I love when it gets hot in L.A., 100 degrees hot, and the AC conks out for those on the 405, and Jesus Gonzalez climbs from his stalled Toyota truck, sweaty and wet, but happy because his radio still works, and his favorite song blasts on Latino 96.3, and the sisters Johnson — Francee and Frenchie from Compton, CA — exit their Hyundai and dance on the hood, stripped to their bras, and the Goodyear Blimp flies overhead, barely seen because the rising heat fogs up the sky like a steam room.
“Pump it up, Jesus,” I yell from above.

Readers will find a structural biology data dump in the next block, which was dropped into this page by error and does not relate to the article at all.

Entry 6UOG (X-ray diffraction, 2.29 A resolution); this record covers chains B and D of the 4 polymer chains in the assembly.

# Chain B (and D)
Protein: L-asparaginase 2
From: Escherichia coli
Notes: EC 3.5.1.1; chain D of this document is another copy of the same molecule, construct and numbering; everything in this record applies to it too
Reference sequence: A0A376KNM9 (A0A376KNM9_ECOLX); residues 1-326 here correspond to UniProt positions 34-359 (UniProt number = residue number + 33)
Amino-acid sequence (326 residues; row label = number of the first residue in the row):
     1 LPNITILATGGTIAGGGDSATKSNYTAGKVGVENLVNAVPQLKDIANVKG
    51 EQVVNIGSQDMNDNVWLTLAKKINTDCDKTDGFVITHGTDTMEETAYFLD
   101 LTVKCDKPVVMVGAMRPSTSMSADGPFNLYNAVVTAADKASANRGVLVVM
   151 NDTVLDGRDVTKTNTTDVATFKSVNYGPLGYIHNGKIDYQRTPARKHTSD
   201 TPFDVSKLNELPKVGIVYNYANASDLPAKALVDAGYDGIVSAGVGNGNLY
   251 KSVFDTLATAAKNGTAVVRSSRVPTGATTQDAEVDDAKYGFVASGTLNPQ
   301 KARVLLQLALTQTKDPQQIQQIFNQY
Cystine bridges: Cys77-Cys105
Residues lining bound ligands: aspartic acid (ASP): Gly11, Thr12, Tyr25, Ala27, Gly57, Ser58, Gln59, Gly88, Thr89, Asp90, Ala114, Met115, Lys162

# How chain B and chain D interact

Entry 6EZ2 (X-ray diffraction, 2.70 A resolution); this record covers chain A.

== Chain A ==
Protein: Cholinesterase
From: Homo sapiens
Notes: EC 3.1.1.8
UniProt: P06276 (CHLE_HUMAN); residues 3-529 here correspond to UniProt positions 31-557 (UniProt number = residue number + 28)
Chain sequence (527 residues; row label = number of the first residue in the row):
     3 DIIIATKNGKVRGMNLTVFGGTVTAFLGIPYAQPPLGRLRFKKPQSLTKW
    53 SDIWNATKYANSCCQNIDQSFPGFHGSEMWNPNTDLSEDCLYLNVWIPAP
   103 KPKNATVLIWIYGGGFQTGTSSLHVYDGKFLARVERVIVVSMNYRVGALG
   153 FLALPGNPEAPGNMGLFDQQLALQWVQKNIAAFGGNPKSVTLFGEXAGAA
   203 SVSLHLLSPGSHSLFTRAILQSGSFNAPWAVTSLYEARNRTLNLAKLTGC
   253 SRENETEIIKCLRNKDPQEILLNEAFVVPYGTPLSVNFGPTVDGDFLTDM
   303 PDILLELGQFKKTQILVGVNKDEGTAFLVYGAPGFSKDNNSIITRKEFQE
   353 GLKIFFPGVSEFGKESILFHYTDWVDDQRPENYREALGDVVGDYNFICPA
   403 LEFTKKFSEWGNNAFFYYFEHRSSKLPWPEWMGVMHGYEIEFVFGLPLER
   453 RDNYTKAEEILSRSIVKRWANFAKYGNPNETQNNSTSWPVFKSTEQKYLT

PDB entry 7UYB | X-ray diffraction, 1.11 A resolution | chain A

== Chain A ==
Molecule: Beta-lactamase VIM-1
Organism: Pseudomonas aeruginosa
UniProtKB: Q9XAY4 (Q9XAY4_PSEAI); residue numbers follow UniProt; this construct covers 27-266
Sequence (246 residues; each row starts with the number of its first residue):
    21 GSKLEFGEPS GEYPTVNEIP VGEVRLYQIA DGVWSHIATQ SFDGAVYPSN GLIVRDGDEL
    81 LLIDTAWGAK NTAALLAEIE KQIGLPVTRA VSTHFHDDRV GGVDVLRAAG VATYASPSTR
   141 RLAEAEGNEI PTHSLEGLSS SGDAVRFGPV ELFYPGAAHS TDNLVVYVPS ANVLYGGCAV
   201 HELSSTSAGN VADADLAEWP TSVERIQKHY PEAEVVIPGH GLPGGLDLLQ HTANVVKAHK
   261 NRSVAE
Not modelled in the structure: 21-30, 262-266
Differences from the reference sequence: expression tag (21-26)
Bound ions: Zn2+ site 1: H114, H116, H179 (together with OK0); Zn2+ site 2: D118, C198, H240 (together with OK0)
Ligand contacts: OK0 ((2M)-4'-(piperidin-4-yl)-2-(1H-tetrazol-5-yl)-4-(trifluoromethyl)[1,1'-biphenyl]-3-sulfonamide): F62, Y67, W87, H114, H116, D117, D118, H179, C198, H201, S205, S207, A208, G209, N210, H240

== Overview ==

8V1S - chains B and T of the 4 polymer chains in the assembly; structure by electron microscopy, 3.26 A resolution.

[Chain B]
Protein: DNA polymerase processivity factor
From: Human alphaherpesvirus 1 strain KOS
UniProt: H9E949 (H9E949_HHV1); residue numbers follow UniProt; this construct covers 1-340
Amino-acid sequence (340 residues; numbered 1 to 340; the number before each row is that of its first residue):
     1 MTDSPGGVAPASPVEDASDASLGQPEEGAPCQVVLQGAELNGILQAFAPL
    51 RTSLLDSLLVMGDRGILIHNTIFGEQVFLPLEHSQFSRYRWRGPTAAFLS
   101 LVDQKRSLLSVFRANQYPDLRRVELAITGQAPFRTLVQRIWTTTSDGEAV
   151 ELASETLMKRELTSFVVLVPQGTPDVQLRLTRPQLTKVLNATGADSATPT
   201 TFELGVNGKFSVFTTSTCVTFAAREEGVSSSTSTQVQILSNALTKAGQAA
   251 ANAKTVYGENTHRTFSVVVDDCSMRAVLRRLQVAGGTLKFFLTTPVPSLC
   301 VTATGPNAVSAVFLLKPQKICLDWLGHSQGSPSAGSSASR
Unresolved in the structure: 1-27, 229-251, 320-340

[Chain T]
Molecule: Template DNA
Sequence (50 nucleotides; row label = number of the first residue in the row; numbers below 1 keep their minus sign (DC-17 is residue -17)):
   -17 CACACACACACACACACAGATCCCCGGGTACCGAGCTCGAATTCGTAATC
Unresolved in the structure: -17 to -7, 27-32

I am the pilot of the Goodyear Blimp. I came to L.A. in ’87 from Phoenix, after my bitter divorce. “Louder!” I cry, only knowing the song because it is a favorite of Rhonda, the fortyish woman I met at Winchell’s Donuts a few days ago, the woman I left in bed this morning with her nipples still hard, the one I thought about all morning while eating my Egg McMuffin, while reading about the Dodgers, while driving to my job in which I fly the Goodyear Blimp high in the air, over the oven of a city, over the traffic of the 405, over the music blasting from the Toyota truck of Jesus, over the sisters Johnson, dancing in their bras, and while I listen to the beat and the Spanish lyrics that I cannot understand, I swear I can feel Rhonda’s heat still on my fingers.